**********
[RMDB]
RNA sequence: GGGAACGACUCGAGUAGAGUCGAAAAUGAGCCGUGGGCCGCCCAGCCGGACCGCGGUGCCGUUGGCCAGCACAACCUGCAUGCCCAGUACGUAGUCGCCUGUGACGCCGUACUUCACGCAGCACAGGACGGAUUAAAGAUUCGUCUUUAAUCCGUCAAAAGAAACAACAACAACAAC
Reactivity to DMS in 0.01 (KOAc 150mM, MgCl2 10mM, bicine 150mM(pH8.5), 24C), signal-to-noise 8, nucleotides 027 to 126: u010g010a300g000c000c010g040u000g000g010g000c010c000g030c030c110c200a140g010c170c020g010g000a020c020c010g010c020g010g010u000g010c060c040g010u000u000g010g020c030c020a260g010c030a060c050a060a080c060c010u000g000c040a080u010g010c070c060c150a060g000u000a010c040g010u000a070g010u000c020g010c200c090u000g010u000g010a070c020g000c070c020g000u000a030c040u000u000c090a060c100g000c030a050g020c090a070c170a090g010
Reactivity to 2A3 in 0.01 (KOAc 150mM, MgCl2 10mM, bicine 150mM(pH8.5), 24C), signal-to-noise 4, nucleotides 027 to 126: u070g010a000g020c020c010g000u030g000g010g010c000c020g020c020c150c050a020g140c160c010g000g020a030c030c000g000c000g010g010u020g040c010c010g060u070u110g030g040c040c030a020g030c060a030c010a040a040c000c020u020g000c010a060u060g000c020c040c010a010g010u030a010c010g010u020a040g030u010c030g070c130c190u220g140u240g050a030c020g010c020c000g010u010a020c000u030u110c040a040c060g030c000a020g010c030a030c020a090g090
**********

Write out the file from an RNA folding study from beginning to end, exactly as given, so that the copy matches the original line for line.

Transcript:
[RMDB]
RNA sequence: GGGAACGACUCGAGUAGAGUCGAAAAUGAGCCGUGGGCCGCCCAGCCGGACCGCGGUGCCGUUGGCCAGCACAACCUGCAUGCCCAGUACGUAGUCGCCUGUGACGCCGUACUUCACGCAGCACAGGACGGAUUAAAGAUUCGUCUUUAAUCCGUCAAAAGAAACAACAACAACAAC
Reactivity to DMS in 0.01 (KOAc 150mM, MgCl2 10mM, bicine 150mM(pH8.5), 24C), signal-to-noise 8, nucleotides 027 to 126: u010g010a300g000c000c010g040u000g000g010g000c010c000g030c030c110c200a140g010c170c020g010g000a020c020c010g010c020g010g010u000g010c060c040g010u000u000g010g020c030c020a260g010c030a060c050a060a080c060c010u000g000c040a080u010g010c070c060c150a060g000u000a010c040g010u000a070g010u000c020g010c200c090u000g010u000g010a070c020g000c070c020g000u000a030c040u000u000c090a060c100g000c030a050g020c090a070c170a090g010
Reactivity to 2A3 in 0.01 (KOAc 150mM, MgCl2 10mM, bicine 150mM(pH8.5), 24C), signal-to-noise 4, nucleotides 027 to 126: u070g010a000g020c020c010g000u030g000g010g010c000c020g020c020c150c050a020g140c160c010g000g020a030c030c000g000c000g010g010u020g040c010c010g060u070u110g030g040c040c030a020g030c060a030c010a040a040c000c020u020g000c010a060u060g000c020c040c010a010g010u030a010c010g010u020a040g030u010c030g070c130c190u220g140u240g050a030c020g010c020c000g010u010a020c000u030u110c040a040c060g030c000a020g010c030a030c020a090g090